One Strike-Three Anti Campaign

The One Strike-Three Anti campaign (simplified Chinese: 一打三反运动; traditional Chinese: 一打三反運動; pinyin: Yìdă sānfǎn yùndòng) was a national campaign in the People's Republic of China (PRC) in 1970. The 'Strike' referred to a crackdown on the activities of 'counter-revolutionary' elements in China, while the 'Three Antis' were 'graft and embezzlement', 'profiteering' and 'extravagance and waste'.

BackgroundEdit

The One Strike-Three Anti campaign was launched by the central Communist Party leadership of the PRC in 1970 in an effort to improve China's economic situation and curb the corruption and anarchy in industry. At the end of 1969, production of every major item (with the exception of crude oil) failed to reach its respective target level, and across China production was hindered by continued factionalism and the actions of more radical groupings.[1] The campaign was an attempt to tackle this worsening situation.

Course of the movementEdit

In February 1970, the leadership in Beijing announced the start of the One Strike-Three Anti campaign with immediate effect. The order to local authorities in China to 'strike' against 'active counterrevolutionary elements' was issued by Zhou Enlai with Mao Zedong's blessing on 31 January, and the 'Three Antis' ('graft and embezzlement', 'profiteering' and 'extravagance and waste') were unveiled a week later on 5 February. In order for these issues to be effectively tacked, the Beijing leadership called for a national 'tide' of denunciations and the involvement of the 'masses' in the campaign.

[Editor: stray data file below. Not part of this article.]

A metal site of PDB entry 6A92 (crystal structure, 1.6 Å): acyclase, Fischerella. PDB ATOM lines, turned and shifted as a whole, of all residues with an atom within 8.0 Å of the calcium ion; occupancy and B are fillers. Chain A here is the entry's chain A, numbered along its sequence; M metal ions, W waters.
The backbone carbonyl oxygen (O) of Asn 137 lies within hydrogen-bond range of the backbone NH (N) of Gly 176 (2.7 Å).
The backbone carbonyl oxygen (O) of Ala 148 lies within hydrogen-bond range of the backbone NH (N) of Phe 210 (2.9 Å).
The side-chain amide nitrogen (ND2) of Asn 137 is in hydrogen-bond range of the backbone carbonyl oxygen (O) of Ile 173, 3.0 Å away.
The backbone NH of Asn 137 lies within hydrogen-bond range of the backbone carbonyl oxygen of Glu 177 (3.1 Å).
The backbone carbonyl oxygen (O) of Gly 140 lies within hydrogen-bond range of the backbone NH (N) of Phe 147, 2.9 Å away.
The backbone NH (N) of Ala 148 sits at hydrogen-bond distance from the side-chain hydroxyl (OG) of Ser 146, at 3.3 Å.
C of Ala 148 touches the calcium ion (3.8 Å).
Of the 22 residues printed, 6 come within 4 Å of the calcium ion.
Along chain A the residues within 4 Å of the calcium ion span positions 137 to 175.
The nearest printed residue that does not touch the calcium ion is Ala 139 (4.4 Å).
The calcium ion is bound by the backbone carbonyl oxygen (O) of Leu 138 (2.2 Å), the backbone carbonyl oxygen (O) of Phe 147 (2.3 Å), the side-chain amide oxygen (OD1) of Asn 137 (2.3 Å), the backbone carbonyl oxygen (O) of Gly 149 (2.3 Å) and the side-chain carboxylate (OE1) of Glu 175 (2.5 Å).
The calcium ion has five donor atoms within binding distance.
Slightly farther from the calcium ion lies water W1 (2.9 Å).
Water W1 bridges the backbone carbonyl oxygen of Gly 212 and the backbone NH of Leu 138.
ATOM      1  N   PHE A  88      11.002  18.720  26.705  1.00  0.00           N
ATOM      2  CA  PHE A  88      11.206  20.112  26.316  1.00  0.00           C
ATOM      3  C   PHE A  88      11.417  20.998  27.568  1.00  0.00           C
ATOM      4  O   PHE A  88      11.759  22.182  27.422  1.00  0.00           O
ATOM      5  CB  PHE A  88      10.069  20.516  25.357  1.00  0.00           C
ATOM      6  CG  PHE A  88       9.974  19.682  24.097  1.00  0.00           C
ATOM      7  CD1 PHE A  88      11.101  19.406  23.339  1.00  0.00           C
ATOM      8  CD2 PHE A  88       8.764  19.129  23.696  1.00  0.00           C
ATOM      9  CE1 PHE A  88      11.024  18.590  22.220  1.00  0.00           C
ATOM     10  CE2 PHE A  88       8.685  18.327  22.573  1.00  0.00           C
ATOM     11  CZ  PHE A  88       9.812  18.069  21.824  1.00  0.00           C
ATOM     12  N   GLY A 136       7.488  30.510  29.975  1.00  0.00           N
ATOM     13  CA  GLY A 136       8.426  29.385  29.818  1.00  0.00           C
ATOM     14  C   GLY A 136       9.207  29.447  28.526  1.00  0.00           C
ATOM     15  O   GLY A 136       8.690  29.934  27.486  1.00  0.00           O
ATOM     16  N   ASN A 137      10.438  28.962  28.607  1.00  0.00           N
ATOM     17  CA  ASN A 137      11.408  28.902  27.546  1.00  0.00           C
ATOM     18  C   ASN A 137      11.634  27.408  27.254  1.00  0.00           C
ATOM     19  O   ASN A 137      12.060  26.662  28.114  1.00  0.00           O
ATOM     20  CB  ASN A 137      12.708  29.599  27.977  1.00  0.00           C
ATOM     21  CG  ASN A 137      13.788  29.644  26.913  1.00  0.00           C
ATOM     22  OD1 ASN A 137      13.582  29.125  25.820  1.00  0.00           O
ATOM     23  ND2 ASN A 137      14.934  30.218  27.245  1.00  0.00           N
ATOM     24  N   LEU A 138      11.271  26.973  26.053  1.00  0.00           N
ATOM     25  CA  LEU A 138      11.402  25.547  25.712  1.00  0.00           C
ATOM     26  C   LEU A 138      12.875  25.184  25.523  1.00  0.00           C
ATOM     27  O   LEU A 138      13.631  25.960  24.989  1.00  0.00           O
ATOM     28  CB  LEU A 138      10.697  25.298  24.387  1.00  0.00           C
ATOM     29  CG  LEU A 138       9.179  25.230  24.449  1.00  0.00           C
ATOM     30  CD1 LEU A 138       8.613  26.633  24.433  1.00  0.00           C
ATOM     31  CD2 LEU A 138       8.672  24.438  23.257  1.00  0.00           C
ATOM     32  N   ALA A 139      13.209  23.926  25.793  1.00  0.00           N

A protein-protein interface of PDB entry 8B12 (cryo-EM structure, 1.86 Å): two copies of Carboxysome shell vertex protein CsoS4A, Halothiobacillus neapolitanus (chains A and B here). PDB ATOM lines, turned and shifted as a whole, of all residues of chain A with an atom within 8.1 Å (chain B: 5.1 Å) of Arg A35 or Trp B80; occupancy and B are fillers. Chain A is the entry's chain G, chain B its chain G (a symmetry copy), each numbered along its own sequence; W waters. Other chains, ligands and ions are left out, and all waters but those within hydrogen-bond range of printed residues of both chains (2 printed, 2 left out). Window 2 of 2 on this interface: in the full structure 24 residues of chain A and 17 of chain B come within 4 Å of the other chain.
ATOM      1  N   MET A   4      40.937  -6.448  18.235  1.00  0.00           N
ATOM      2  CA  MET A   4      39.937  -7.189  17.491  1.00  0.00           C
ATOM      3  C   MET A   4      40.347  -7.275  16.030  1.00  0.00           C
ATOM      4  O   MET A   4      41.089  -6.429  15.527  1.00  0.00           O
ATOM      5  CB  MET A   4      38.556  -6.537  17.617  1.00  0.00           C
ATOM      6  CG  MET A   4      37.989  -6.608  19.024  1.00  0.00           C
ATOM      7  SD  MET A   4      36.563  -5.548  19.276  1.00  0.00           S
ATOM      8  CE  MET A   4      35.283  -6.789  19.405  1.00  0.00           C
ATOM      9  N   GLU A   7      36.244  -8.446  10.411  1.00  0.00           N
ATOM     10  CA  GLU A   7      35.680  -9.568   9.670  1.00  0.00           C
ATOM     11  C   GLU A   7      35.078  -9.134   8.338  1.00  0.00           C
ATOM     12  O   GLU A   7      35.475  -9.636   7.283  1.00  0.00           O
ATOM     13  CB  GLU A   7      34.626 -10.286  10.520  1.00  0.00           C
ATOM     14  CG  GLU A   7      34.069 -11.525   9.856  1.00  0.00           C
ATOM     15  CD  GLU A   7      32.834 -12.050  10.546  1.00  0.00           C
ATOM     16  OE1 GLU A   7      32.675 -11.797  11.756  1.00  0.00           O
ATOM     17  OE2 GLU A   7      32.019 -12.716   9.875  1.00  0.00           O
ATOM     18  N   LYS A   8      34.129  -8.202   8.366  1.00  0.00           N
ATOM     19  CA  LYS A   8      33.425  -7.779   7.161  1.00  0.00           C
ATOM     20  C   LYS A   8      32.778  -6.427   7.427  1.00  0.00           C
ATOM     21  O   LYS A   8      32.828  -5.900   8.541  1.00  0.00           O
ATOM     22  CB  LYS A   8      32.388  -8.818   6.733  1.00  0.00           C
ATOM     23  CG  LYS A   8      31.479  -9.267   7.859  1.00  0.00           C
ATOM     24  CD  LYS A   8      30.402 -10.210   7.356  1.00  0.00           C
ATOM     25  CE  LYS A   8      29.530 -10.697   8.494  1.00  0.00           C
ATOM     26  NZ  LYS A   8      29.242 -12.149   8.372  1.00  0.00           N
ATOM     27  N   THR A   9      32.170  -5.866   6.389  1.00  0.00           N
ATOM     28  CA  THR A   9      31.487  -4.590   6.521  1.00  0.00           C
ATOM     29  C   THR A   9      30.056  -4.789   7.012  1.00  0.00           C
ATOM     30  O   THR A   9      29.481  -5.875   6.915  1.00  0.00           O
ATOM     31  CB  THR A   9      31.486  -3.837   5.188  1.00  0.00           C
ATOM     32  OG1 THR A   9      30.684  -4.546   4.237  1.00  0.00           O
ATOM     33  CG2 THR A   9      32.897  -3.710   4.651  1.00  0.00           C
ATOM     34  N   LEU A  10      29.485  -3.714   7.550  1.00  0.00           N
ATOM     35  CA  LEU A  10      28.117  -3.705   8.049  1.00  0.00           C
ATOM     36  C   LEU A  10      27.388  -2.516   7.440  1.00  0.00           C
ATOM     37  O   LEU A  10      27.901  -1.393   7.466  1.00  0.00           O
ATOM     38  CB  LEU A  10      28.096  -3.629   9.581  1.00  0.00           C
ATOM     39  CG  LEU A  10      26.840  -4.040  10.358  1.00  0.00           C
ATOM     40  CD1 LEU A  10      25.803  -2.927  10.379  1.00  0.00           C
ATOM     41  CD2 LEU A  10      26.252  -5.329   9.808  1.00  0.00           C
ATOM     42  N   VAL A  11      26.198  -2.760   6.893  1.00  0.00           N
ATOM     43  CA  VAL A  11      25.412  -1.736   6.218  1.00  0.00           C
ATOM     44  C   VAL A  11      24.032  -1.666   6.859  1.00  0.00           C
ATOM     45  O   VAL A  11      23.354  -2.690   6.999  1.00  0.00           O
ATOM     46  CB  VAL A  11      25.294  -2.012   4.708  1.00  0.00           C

However, these fairly vague parameters for what constituted 'active counterrevolutionary elements' led to a situation where interpretations and actions against these elements varied considerably in their definition and in their ferocity, tending to err on the harsh rather than the lenient side. For example, in Yinchuan, three university graduates were arrested and executed for supposed 'counterrevolutionary' activity whilst only pretending to study communist theory (such activity included the desecration of a copy of the 'Little Red Book'), and in Hunan province the outspoken wife of Chen Yun was subjected to struggle sessions and solitary confinement for the putting up of two controversial big-character posters.[2] It was also more generally the case that those condemned in the movement were attacked for financial reasons rather than their political views or actions- for example, in Zhabei in Shanghai, only 6% of all cases in the movement were for political reasons.[2]

The crackdowns on unsavoury elements in the cities were periodic and therefore known as 'red typhoons'.[3] In Shanghai, under the guidance of Wang Hongwen, these 'red typhoons' occurred on average every two months, and involved the mass mobilisation of thousands of police and militia to undertake raids across the city, in the hope of uncovering evidence of 'counterrevolutionary activity'. The ambiguous nature of the wording of the original orders from Zhou Enlai and Mao also meant that in Shanghai (and elsewhere) any small crime could be quickly made into a crime against the 'people'.

DenouementEdit

The One Strike-Three Anti campaign did not have a definite end, as it came to its conclusion at various times across China. In the capital, the proceedings were largely over by the end of 1970, with the report on the campaign reporting the discovery of 5,757 'counterrevolutionaries', the resolving of 3,138 criminal cases related to major crimes and 'counterrevolutionary' activity and the highlighting of over 6,000 cases of the 'Three Antis'.[4] Elsewhere, however, the campaign continued until as late as 1972 or 1973, with it ending in Shanghai in late 1972. According to the official report, 64,000 people from Shanghai and the surrounding area were 'struggled' against. Officially, the CCP reported that over 280,000 arrests of 'counterrevolutionaries' occurred in the first 10 months of the campaign, up to November 1970.[4]

ReferencesEdit

  1. ^ MacFarquhar & Schoenhals, p. 301
  2. ^ a b MacFarquhar & Schoenhals, p. 303
  3. ^ MacFarquhar & Schoenhals, p. 304
  4. ^ a b Roderick MacFarquhar and Michael Schoenhals, Mao's Last Revolution, Belknap Harvard (2006), p. 306-307

See alsoEdit